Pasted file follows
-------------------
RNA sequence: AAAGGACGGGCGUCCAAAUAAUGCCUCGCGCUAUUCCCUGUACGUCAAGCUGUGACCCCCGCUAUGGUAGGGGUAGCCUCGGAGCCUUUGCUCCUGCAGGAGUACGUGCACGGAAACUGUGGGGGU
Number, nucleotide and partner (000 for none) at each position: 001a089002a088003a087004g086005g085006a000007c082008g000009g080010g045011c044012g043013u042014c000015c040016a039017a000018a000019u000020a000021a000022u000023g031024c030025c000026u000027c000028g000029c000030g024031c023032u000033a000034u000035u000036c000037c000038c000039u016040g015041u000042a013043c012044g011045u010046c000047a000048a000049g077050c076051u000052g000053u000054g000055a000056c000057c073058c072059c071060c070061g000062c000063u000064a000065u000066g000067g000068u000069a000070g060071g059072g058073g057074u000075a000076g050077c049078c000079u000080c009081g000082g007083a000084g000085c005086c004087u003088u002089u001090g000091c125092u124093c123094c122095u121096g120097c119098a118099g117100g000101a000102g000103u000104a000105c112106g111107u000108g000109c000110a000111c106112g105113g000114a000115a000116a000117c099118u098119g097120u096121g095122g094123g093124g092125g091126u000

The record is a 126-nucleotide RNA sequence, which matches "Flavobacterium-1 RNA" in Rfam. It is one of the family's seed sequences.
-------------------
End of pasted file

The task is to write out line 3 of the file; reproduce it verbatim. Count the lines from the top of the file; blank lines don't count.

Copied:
The record is a 126-nucleotide RNA sequence, which matches "Flavobacterium-1 RNA" in Rfam. It is one of the family's seed sequences.